Section 7321 of the National Defense Authorization Act for Fiscal Year 2020 (NDAA) adds 160 per- and polyfluoroalkyl substances (PFAS) to the list of chemicals covered by the Toxics Release Inventory (TRI) under Section 313 of the Emergency Planning and Community Right-to-Know Act (EPCRA).
TRI PFAS List
List of PFAS Added to the TRI by the NDAA
PFAS additions are effective as of January 1, 2020. Reporting forms for these chemicals will be due to EPA by July 1, 2021, for calendar year 2020 data.
TRI reporting requirements apply to these PFAS (e.g., supplier notification) and TRI reporting exemptions, if applicable, are available for these chemicals.
The NDAA establishes TRI manufacturing, processing, and otherwise use reporting thresholds of 100 pounds for each of the listed PFAS.
EPA will soon revise the EPCRA Section 313 list of reportable chemicals in the Code of Federal Regulations (CFR) to include the 160 PFAS added by the NDAA.
On December 20, 2019, the NDAA was signed into law. Among other provisions, Section 7321 adds certain PFAS to the EPCRA Section 313 list of reportable toxic chemicals as of January 1, 2020. Specifically, the NDAA identifies 14 chemicals by name and/or Chemical Abstract Service Registry Number (CASRN) in Section 7321(b) and identifies additional PFAS based on the following criteria:
“(i) listed as an active chemical substance in the February 2019 update to the TSCA Inventory under section 8(b)(1) and (ii) on the date of enactment of this Act, subject to the provisions of
(I) section 721.9582 of title 40, Code of Federal Regulations; or
(II) section 721.10536 of title 40, Code of Federal Regulations.”
EPA has reviewed the above-listed criteria and found 158 chemicals that meet the requirements of this part of the NDAA. Twelve of these are among the 14 PFAS specifically listed in the NDAA; with the addition of the other two, there are a total of 160 PFAS subject to listing under the NDAA. The names and CASRNs for some of the chemicals listed under 40 CFR 721.9582 and/or 40 CFR 721.10536 are subject to a claim of protection from disclosure. Under Section 7321 of the NDAA, EPA must review any such chemicals before the chemicals are added to the TRI list (NDAA Section 7321(e)). Therefore, the chemicals that are subject to a claim of protection from disclosure will not be added to the EPCRA Section 313 toxic chemical list until EPA completes the process provided by Section 7321(e) of the NDAA.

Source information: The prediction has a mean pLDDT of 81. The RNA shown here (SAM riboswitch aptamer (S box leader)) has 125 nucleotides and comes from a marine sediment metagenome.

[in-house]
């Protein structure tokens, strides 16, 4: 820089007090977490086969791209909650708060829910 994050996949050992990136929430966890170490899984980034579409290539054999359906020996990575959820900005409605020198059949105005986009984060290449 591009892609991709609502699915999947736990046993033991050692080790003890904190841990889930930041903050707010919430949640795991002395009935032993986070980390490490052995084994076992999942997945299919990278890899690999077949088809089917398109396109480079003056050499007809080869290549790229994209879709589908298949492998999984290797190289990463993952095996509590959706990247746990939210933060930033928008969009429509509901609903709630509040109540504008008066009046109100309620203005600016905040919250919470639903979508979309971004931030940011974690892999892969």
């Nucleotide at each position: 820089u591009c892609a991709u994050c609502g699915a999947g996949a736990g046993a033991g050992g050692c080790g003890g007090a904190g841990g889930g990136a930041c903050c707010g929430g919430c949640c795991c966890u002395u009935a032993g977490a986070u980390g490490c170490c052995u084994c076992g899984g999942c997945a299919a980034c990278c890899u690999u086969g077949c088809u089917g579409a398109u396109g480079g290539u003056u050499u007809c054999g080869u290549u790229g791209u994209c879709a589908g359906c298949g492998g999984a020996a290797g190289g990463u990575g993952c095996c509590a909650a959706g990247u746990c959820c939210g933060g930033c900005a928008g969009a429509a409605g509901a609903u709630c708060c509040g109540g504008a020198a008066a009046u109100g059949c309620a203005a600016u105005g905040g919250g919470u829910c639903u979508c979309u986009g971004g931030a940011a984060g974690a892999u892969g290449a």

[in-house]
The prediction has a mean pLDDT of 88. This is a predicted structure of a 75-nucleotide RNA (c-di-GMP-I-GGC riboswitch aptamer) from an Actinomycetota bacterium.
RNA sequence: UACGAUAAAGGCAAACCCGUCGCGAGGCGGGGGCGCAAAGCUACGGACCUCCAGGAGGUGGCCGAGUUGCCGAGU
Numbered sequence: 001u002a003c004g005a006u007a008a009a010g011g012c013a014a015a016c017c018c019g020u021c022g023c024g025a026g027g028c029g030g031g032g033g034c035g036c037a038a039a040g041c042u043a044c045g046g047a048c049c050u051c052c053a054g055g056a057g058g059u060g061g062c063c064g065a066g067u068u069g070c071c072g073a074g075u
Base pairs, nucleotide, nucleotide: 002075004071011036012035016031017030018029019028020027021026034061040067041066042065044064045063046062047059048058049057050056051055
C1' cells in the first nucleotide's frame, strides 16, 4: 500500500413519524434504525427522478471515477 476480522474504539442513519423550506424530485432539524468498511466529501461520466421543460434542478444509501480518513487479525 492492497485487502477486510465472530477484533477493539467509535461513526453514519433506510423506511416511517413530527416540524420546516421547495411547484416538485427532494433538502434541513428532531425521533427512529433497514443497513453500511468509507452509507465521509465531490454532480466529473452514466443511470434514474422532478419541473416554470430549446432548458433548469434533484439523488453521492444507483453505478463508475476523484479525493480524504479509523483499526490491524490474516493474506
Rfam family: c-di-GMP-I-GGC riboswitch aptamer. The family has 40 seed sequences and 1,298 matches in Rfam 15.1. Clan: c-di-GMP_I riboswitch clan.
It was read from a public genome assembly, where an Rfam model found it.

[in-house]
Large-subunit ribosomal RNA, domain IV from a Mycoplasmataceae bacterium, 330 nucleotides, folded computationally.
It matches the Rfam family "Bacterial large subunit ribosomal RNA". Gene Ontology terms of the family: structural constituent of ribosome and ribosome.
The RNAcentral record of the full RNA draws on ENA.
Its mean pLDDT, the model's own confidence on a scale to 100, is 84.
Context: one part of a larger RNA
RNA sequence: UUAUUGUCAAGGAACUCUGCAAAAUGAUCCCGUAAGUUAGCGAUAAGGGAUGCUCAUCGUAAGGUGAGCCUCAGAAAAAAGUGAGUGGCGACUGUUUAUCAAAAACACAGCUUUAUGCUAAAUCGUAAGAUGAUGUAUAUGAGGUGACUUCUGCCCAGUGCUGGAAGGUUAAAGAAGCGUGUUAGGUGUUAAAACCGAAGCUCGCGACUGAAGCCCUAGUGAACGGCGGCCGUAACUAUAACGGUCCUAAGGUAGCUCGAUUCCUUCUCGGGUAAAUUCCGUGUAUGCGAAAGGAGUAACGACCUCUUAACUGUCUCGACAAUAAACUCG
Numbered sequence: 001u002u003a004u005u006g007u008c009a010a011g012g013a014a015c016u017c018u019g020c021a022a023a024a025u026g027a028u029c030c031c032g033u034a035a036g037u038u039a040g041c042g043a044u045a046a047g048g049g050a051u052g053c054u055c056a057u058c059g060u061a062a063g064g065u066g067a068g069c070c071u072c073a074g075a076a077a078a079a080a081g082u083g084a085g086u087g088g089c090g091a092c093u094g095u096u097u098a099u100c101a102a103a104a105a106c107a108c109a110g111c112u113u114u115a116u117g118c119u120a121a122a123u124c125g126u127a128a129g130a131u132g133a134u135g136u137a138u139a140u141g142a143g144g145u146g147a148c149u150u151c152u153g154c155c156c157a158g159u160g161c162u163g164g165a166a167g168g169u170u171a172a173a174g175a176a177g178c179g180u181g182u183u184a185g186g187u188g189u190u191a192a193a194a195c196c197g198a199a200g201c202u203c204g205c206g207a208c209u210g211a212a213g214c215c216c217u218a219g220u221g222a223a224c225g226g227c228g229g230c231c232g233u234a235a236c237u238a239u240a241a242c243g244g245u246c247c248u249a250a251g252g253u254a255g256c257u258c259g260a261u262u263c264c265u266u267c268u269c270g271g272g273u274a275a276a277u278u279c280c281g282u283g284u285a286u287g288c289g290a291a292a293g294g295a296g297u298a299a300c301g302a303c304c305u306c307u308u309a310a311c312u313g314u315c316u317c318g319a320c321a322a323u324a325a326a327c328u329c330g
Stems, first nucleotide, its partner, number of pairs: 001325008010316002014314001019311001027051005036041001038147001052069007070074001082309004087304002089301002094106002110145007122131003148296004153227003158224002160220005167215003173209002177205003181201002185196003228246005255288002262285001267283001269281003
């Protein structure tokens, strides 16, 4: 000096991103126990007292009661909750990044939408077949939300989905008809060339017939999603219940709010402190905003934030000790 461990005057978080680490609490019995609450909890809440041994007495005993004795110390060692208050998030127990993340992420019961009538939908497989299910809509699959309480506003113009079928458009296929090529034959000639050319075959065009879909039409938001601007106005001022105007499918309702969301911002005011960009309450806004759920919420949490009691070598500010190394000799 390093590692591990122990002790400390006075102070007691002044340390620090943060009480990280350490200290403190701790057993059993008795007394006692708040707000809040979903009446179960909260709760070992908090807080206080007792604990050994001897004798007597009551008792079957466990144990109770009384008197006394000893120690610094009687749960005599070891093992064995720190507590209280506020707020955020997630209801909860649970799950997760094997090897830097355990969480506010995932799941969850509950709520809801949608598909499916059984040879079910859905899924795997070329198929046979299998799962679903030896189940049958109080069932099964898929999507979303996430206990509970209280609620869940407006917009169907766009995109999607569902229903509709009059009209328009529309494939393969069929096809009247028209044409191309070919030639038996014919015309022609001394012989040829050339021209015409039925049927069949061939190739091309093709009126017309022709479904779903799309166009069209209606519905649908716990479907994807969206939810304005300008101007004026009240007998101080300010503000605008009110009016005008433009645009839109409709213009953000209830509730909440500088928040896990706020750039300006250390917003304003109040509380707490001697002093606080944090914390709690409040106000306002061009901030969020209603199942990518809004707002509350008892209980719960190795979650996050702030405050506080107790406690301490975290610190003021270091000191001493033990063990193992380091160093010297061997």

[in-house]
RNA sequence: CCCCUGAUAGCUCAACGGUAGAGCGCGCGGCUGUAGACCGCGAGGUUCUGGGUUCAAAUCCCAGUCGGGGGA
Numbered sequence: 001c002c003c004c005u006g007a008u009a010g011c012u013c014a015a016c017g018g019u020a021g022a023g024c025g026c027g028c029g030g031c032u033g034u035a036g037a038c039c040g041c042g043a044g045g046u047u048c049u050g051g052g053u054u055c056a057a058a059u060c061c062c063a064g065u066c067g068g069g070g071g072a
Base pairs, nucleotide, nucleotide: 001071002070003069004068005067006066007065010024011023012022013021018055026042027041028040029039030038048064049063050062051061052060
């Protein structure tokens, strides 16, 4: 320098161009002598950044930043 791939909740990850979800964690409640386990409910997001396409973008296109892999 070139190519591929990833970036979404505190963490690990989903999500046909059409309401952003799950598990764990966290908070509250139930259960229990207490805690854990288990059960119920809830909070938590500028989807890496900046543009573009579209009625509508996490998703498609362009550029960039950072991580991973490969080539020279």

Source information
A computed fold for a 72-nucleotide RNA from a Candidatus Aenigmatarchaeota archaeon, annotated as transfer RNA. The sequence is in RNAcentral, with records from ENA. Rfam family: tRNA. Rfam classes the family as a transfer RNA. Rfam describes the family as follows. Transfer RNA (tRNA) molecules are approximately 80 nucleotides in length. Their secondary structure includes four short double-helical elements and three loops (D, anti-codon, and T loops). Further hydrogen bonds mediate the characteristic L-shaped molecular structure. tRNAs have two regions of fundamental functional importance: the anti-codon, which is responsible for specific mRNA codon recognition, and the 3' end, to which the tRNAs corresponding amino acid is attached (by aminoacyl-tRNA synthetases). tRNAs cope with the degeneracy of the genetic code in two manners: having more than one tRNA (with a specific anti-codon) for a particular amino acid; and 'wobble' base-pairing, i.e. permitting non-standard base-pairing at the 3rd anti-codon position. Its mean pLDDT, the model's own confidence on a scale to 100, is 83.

As established by the NDAA, the addition of these PFAS is to be effective January 1 of the calendar year following the date of enactment of the NDAA. Accordingly, these 160 PFAS are reportable for the 2020 reporting year (i.e., reporting forms due July 1, 2021). EPA will be revising the EPCRA Section 313 list of reportable chemicals in 40 CFR 372.65 to include the 160 PFAS added by the NDAA.
The NDAA established a manufacture, processing, and otherwise use reporting threshold of 100 pounds for each of the listed PFAS. Therefore, EPA will be amending the regulatory text to indicate that the reporting thresholds for the listed PFAS are 100 pounds.
Additionally, the NDAA provides a framework for PFAS to be added automatically to the TRI list on January 1 of the year following certain EPA actions (NDAA Section 7321(c)). For example, the NDAA automatically adds a PFAS to the TRI list in response to the EPA finalizing a toxicity value for it. Lastly, the NDAA instructs EPA to consider certain other PFAS to the TRI list for possible addition (NDAA Section 7321(d)). EPA published an Advance Notice of Proposed Rulemaking (ANPRM) on December 4, 2019, to gather information for use in a potential rulemaking to add certain PFAS to the TRI chemical list. While the NDAA adds certain PFAS to the TRI chemical list, there are additional PFAS that were not added by the NDAA. Through the ANPRM, EPA continues to solicit comment on PFAS generally as they relate to TRI reporting, including comment on appropriate reporting thresholds, categorization of PFAS, availability of information on human health and environmental toxicity, persistence, and bioaccumulation of PFAS of these additional PFAS that would help determine if they meet the statutory criteria for inclusion on the TRI list of chemicals.